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Road Of The Kings - Glen Lonan - 3 hours

Castles, stunning views, myths and legends aplenty on a voyage following ancient Scottish Kings.

  • 3 hr
  • From 60 British pounds
  • Oban Taxi Rank or your Accommodation

Service Description

As we embark on a journey north of Oban, passing by the magnificent Dunstaffnage Castle, we soon reach the picturesque village of Taynuilt. From there, a visit to Kelly's Pier, nestled peacefully on the shores of Loch Etive, presents a moment of tranquil reflection. But our adventure truly begins as we immerse ourselves in the enchanting embrace of Glen Lonan, a place that effortlessly transports us back to the illustrious era of Scotland's mighty kings. The landscape that unfolds before us is a painting of serene beauty. Gentle hills gracefully cradle wind-sculpted birch groves, gradually giving way to bracken-covered terrain and the verdant expanses of boggy grasslands. Amidst this idyllic scenery, farms and cottages scatter the landscape, harmoniously coexisting with the leisurely presence of Highland cows. As we explore the area, an OS map reveals a tapestry of ancient history woven into the land itself. Duns, cairns, and standing stones stand as silent witnesses to the tales of a bygone era. Legend whispers that Glen Lonan holds the title of the 'Road of the Kings,' once treaded upon by the funeral processions of Scotland's monarchs as they embarked on their final pilgrimage to the sacred isle of Iona. For centuries, from the ninth to the eleventh, these hallowed grounds of St. Columba's island cradled the remains of Scotland's kings. Kenneth MacAlpin, Aed, Giric, Constantine I, and a lineage of successors found their eternal rest here. The essence of the land seems to retain their echoes, as if their presence lingers, bridging the gap between past and present. Continuing along the path, we gracefully skirt the mesmerizing Loch Nell, a tranquil inland loch that unveils its beauty at every turn. We catch a glimpse of an early church at Kilmore, adding another layer of historical significance to our journey. Eventually, we reach the shores of Loch Feochan, a sea loch stretching its sinuous finger into the Firth of Lorn. On the shore of Loch Feochan stands the solemn Carraig nam Marbh, aptly known as 'the Rock of the Dead.' It is here that the revered Kings' bodies were placed in regal galleys, embarking on poignant voyages across the Firth of Lorn. These vessels would encircle the southern reaches of Mull, carrying their precious cargo until reaching the revered shores of Iona, their final resting place.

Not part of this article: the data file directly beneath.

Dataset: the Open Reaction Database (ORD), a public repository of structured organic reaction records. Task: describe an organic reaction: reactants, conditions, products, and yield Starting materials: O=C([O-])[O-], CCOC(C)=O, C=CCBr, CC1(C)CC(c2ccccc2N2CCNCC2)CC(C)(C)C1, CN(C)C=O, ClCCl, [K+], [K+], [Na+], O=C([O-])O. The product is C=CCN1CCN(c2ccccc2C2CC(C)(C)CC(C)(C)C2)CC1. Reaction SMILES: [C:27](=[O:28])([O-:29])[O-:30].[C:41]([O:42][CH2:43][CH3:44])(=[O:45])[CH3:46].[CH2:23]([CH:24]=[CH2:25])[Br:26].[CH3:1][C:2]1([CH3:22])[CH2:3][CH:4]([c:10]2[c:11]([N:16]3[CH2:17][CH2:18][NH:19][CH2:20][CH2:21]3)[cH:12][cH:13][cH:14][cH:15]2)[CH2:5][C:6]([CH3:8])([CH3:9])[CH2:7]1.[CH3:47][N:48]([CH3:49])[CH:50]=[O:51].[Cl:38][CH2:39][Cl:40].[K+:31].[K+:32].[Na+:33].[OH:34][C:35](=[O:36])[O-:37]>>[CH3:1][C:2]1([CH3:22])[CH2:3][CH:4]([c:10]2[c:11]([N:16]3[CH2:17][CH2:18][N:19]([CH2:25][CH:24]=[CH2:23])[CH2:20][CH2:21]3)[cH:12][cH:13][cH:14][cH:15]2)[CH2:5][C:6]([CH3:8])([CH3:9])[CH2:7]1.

Contact Details


Pickups on the island beside train station/taxi rank or your accommodation Oban train station, Dunollie Road, Oban, UK

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